Hayley Wickenheiser begins personal protective equipment drive in Toronto

Hayley Wickenheiser, Ontario premier Doug Ford and an army of volunteers joined forces at a storage facility in Toronto on Saturday to collect, organize and then distribute medical equipment to front-line workers during the COVID-19 pandemic.

Ontario premier Doug Ford, army of volunteers join Canadian hockey legend to help front-line workers

Canadian Olympian Hayley Wickenheiser poses for a photograph with volunteers during a donation drive for personal protective equipment at XYZ Storage in Toronto on Saturday, April 11, 2020, amid the COVID-19 global pandemic. (Tijana Martin/The Canadian Press)

Hayley Wickenheiser can't believe how quickly her drive for personal protection equipment has come together.

The Canadian hockey legend, Ontario premier Doug Ford and an army of volunteers joined forces at a storage facility in Toronto on Saturday to collect, organize and then distribute badly needed medical equipment to front-line workers during the COVID-19 pandemic.

"Oh, it's amazing. Eighty volunteers from all walks of life, most people who didn't know each other since Monday," said Wickenheiser on speakerphone as she continued to work with volunteers. "Major business folks, lawyers, doctors, the Ontario Medical Association is helping. We got a truck here from Barrie that brought massive supplies down.

"Just Canadians coming together. That's just what this is. It's the grassroots."

Wickenheiser's medical training in Toronto was paused when her teachers joined the fight to stop the spread of COVID-19, so the Hockey Hall of Famer launched a social media plea for personal protective equipment last Sunday.

Canadian actor Ryan Reynolds amplified her request to his 35 million Instagram followers, boosting her call for 13,500 masks, 13,500 gloves and 1,350 chemo gowns.

Wickenheiser has aligned her PPE drive with the ConquerCOVID19 group. It's an organization of medical and business professionals that sprung up two weeks ago to find equipment to keep doctors, nurses and health-care workers safe while they treat people infected with the virus.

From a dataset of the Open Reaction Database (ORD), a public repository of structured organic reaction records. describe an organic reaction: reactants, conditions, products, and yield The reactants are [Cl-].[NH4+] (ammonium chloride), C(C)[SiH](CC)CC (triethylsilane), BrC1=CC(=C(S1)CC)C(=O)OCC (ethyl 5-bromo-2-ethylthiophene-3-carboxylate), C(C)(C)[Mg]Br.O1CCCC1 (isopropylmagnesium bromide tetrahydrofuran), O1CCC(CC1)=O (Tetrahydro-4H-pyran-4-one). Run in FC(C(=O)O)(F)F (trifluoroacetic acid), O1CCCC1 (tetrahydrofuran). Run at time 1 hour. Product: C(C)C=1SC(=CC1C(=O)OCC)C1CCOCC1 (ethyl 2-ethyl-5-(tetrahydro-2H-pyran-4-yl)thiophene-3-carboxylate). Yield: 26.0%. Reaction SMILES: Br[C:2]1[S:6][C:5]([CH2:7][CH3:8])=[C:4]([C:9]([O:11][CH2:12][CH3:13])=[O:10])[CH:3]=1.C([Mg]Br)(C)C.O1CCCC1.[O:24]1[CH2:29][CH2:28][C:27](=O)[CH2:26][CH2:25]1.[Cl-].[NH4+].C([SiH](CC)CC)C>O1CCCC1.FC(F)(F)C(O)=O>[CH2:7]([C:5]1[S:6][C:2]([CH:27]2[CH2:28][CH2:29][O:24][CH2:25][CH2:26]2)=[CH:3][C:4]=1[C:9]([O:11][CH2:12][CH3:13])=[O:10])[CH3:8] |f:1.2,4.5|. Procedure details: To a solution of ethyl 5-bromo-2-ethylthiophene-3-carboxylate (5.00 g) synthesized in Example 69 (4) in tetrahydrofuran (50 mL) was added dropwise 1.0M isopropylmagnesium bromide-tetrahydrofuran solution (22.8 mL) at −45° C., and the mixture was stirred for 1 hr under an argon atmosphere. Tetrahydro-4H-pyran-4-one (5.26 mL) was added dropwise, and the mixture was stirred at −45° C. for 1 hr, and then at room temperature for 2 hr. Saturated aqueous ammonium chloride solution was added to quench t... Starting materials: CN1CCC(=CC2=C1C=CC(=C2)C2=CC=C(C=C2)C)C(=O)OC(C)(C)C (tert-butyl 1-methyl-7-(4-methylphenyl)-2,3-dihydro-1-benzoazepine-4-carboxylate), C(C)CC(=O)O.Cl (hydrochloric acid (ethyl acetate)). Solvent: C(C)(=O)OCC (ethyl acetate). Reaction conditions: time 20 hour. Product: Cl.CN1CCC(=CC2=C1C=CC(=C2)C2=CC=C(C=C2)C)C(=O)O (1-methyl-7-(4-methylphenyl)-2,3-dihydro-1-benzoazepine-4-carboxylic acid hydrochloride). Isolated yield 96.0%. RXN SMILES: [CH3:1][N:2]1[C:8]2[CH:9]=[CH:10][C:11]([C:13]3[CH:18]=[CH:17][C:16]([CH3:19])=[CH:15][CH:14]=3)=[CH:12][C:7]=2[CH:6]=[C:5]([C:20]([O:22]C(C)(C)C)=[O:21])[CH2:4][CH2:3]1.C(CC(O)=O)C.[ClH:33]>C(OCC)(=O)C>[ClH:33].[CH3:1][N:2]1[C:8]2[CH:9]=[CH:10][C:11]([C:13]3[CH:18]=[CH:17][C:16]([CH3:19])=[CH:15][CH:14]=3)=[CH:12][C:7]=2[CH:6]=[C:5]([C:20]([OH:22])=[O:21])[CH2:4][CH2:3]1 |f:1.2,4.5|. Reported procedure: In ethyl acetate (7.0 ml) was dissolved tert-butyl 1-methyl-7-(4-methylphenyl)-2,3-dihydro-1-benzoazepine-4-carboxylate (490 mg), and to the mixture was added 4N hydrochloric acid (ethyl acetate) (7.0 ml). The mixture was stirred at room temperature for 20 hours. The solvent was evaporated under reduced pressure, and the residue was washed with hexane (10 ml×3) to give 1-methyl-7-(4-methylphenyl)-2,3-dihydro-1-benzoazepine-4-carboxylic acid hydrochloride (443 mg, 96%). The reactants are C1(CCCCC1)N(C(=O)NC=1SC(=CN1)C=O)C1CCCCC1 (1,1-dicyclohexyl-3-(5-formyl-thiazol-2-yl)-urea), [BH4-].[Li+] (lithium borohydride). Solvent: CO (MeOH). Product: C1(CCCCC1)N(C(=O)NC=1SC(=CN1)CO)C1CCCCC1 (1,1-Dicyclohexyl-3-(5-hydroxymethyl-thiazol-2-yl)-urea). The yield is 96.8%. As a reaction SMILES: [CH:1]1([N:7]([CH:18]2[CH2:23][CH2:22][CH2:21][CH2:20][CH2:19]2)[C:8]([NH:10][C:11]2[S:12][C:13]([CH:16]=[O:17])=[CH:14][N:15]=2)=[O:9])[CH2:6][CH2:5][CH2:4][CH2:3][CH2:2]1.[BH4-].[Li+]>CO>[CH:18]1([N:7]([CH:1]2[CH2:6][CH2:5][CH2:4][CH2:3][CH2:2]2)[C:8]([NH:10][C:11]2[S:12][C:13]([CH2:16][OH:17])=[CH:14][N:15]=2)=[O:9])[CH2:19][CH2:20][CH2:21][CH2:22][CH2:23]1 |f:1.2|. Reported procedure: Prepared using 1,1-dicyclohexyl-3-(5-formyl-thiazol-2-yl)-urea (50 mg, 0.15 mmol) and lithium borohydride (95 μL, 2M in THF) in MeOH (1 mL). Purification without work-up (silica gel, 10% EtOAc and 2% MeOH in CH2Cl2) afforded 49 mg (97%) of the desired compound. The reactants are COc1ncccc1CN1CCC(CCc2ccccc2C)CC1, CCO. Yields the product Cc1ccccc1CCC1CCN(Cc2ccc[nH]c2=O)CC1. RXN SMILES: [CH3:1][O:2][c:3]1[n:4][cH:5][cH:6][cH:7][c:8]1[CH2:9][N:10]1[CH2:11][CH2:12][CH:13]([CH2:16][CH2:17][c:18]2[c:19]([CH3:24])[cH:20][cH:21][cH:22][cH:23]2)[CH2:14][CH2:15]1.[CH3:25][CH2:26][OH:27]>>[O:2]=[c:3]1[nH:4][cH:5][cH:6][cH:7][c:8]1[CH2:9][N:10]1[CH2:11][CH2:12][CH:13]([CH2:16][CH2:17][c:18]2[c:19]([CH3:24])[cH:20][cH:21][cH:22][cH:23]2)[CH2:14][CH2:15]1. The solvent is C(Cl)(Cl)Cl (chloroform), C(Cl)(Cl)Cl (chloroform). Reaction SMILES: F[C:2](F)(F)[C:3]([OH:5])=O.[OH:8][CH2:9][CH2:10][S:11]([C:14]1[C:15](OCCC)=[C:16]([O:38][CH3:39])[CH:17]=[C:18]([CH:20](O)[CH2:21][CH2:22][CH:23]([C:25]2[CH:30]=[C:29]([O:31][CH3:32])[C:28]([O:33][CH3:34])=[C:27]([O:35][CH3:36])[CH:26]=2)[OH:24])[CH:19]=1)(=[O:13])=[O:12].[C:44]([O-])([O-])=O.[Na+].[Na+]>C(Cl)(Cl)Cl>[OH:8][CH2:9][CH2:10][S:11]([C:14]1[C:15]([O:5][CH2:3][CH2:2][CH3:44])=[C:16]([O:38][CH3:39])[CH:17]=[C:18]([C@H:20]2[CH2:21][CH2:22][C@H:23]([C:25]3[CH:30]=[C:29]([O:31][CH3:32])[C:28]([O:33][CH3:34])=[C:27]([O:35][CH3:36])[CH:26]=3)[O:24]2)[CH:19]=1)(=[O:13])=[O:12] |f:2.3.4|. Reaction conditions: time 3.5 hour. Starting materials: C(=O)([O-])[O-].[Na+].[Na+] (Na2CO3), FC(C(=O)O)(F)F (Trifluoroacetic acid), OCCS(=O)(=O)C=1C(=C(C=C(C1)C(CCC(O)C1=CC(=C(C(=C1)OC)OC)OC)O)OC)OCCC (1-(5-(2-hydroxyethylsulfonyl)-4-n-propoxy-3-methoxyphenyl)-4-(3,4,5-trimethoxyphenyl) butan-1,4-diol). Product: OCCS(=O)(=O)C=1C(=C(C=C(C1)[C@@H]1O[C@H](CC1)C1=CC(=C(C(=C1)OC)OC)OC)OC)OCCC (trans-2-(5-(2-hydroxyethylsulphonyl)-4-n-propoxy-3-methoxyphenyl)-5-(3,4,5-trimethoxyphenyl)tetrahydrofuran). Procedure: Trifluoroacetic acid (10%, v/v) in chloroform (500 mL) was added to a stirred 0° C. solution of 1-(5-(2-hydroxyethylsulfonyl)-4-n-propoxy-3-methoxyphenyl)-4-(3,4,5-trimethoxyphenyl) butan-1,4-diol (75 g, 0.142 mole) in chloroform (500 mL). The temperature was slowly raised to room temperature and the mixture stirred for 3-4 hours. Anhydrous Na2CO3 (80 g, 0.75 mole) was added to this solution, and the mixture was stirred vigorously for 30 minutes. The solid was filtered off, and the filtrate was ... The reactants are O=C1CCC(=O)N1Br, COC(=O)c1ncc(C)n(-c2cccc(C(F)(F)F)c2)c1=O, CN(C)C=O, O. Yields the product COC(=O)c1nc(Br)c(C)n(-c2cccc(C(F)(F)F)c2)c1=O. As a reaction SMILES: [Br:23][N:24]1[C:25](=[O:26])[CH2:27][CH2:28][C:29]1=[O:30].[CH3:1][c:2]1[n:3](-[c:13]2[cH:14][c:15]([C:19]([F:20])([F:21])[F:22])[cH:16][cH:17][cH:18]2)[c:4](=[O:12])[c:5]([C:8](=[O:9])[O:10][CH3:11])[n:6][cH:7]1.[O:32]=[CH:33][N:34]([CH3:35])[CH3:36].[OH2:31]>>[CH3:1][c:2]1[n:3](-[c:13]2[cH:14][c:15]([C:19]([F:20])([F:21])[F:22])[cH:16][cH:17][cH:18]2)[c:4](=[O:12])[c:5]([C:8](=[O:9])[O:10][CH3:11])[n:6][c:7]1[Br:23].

Ford joined Wickenheiser at XYZ Storage on Saturday morning for the first instalment of a weekly drive at the facility in the east end of Toronto. Reynolds called in to speak with Ford and Wickenheiser in a video that was posted to the premier's Twitter account.

"This ConquerCOVID team is nothing short of miraculous," said Reynolds in conversation with Wickenheiser and Ford. "These guys and girls have brought us back from the brink and my gratitude to them is pretty much endless."

ConquerCOVID19 worked with Toys R Us to get baby video monitors into hospitals, so doctors can communicate with and treat patients in isolation while conserving PPE equipment.

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The hockey great grew up in a small town but those values shaped both her athletic career and her ability to rally Canada during a pandemic.

The Wickenheiser-Reynolds request has led to a deluge of equipment to be sorted, stored and redistributed as quickly as possible.

"We're going to make deliveries right away today as fast as we can to the vulnerable populations that are really needing them," said Wickenheiser. "We want to start getting our drivers on the road. We don't want to house this stuff, we want to get it in and get it out as fast as possible."

Volvo has supplied a fleet of vehicles to deliver supplies to hospitals and health-care facilities, with Purolator and Canadian Tire also donating supplies and services. The Thistledown Foundation donated $1 million on Saturday to the cause.

Wickenheiser says she's pleased with the response from corporations and individuals alike, but says the goal is to "bridge the gap" until supplies ordered by provincial and federal governments arrive.

"We hope that we don't have to continue on," said Wickenheiser. "Our governments are waiting for shipments to help people but there's a lot of vulnerable populations or Indigenous communities that are going to need this stuff and we're trying to help out."

With files from Donna Spencer in Calgary

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